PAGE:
WASHINGTON: Defense Budget Delays Could Hurt Drone Funding
Budget Battle Begins
The Obama administration is seeking a total of $553 billion to fund the Defense Department in Fiscal Year 2012 – which starts Oct. 1, 2011 – plus $118 billion more to pay for the conflicts in Iraq and Afghanistan.
But Congress has yet to fully fund the department for the current fiscal year (which began last October).
And that poses a problem that could turn into “a crisis on our doorstep,” Defense Secretary Robert Gates warned a Senate committee hearing today (Feb. 17).
In the waning days of the last Congressional session – while lawmakers battled over tax cuts, gays in the military and a new nuclear arms treaty with Russia – they never did pass the Fiscal 2011 defense spending bill. Instead, lawmakers resorted to a tried and true stop-gap measure known as a Continuing Resolution, or CR. In effect, Congress voted to hold spending by federal agencies – including the Defense Department – at current levels. That is to say FY 2010 levels: about $526 billion for the Pentagon. The idea is to keep things running until they get around to passing a bill. The latest CR is scheduled to expire early next month.
Gates told the Senate Armed Services Committee – just as he told their colleagues in the House of Representatives the day before – that the CR amounts to a $23 billion budget cut, compared to the $549 billion the department sought for 2011(not counting additional money for the wars in Iraq and Afghanistan).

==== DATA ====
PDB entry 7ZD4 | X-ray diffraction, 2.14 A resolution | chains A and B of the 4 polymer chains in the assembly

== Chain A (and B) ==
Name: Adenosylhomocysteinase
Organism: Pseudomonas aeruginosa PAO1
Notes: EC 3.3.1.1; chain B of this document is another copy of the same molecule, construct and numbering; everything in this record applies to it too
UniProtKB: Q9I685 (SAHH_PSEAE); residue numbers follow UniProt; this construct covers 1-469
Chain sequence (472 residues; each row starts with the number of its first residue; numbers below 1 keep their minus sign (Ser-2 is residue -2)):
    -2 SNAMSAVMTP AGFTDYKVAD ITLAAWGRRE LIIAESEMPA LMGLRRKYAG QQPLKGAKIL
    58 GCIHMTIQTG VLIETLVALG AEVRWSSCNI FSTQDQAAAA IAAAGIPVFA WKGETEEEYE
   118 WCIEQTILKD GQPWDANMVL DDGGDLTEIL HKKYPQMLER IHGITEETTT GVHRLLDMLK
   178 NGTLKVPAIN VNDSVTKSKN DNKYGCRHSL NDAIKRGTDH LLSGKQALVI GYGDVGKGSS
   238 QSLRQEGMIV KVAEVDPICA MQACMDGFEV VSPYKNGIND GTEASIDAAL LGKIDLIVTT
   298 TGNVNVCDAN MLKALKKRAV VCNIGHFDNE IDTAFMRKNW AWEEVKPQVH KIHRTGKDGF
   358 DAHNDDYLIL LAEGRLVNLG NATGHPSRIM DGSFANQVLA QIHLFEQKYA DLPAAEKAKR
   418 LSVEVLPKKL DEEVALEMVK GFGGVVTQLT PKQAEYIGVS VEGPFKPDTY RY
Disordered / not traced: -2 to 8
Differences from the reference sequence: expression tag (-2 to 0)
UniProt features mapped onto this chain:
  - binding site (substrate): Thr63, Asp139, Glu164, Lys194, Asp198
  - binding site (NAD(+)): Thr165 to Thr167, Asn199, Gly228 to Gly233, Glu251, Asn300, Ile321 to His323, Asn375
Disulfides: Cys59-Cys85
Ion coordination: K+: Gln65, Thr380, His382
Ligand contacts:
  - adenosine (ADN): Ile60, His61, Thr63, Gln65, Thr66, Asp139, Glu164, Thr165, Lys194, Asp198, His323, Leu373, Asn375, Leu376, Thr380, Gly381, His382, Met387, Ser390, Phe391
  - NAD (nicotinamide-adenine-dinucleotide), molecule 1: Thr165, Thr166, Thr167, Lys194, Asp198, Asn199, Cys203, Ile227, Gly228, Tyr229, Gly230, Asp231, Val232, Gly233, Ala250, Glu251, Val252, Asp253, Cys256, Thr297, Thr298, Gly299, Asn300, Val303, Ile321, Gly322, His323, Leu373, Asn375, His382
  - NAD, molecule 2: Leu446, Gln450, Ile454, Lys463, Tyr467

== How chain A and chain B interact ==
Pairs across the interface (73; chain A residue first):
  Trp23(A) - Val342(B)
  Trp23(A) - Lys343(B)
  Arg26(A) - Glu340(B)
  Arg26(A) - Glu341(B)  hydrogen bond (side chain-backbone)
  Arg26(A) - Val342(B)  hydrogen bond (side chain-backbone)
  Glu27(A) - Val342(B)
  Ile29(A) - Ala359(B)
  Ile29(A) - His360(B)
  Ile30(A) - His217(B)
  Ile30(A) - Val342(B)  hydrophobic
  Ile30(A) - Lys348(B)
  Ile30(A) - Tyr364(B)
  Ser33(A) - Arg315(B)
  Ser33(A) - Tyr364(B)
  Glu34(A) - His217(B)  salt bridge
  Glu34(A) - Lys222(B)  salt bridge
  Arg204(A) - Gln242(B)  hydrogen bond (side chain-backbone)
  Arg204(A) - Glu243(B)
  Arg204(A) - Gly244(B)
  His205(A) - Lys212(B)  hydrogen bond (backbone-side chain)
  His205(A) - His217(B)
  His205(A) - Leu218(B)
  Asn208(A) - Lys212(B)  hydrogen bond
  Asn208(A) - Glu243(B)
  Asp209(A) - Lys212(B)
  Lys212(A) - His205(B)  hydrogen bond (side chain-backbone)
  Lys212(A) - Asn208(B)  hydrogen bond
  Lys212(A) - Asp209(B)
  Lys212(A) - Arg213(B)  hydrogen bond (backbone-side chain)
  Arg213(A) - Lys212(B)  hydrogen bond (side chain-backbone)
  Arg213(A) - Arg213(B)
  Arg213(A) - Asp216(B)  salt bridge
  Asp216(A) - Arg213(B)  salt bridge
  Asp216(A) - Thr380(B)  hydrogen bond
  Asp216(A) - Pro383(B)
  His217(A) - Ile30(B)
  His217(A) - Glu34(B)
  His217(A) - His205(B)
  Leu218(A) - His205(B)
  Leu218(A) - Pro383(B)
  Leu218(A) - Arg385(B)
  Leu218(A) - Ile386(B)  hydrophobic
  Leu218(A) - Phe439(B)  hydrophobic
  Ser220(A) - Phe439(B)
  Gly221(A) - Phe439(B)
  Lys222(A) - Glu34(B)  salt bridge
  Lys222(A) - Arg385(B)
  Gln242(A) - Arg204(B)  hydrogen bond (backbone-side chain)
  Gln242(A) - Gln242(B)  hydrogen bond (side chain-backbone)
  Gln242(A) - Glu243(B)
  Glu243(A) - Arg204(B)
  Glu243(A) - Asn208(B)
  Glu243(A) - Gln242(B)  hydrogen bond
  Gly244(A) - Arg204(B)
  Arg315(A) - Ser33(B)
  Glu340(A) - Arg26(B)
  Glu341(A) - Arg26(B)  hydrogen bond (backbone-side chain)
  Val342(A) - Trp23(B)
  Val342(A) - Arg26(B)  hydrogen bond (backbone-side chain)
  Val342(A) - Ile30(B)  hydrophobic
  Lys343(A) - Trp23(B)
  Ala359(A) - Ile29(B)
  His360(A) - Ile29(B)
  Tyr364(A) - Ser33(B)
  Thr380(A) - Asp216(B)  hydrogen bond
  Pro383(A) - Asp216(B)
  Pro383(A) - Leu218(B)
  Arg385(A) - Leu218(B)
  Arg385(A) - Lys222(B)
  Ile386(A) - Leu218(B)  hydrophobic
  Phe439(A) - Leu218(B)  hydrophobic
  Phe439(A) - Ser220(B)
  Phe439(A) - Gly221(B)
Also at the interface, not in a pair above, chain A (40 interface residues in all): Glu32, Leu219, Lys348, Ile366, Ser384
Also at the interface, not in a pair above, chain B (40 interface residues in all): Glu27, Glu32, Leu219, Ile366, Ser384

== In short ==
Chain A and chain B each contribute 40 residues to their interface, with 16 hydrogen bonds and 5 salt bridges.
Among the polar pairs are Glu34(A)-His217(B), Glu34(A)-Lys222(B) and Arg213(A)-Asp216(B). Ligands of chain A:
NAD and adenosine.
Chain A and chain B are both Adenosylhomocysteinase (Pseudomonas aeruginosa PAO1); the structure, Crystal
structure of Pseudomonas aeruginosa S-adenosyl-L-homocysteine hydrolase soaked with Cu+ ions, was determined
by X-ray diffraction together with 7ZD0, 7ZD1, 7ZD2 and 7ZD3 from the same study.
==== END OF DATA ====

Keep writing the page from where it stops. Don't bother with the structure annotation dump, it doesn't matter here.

And continuing that reduced spending level much longer will hurt the military’s plans for buying equipment and weapons systems it needs, or developing new technologies for future needs, Gates told a hearing on the Fiscal 2012 request.
Complicating things even more, the new members of Congress, especially in the Republican-controlled House, are looking for more programs and department budgets to cut to reduce the deficit. Some have suggested cuts of $15 billion or more just in FY 2011.
“Let me be clear:,” Gates told the senators. “Operating under a year-long continuing resolution or substantially reduced funding – with the severe shortfalls that entails – would damage procurement and research programs causing delays, rising costs, no new program starts and serious disruptions in the production of some our most high demand assets, such as Unmanned Aerial Vehicles” (UAVs).”
The Pentagon – and Gates – consider UAVs a top priority for Afghanistan and future conflicts. The FY 2012 budget request seeks $4.8 billion to acquire more unmanned aircraft – big and small.
Admiral Mike Mullen, the chairman of the Joint Chiefs of Staff, told the committee that “ISR probably leads the pack” in capabilities needed for counter insurgency now and whatever kind of threats the U.S. Faces in the future. For the Air Force, the Pentagon is seeking $484.6 million for three additional Northrop Grumman RQ-4 Global Hawks, the high altitude reconaissance aircraft and $1.4 billion for 48 more missile-firing General Atomics MQ-9A Reapers. Another $659 million is being requested to supply the Army with 36 General Atomics MQ-1 Gray Eagles.
Entry filed under: Afghanistan, Aircraft, Counter Insurgency, National Security and Defense, Unmanned Aircraft, Unmanned Systems, Washington, Weaponry and Equipment. Tags: 2012 Defense Budget, Adm. Mike Mullen, aerospace, Afghanistan, Air Force, Army, Counter Insurgency, Defense, Defense Secretary Robert Gates, drones, Marine Corps, military aviation, Predator B, UAS, UAV, unmanned aircraft.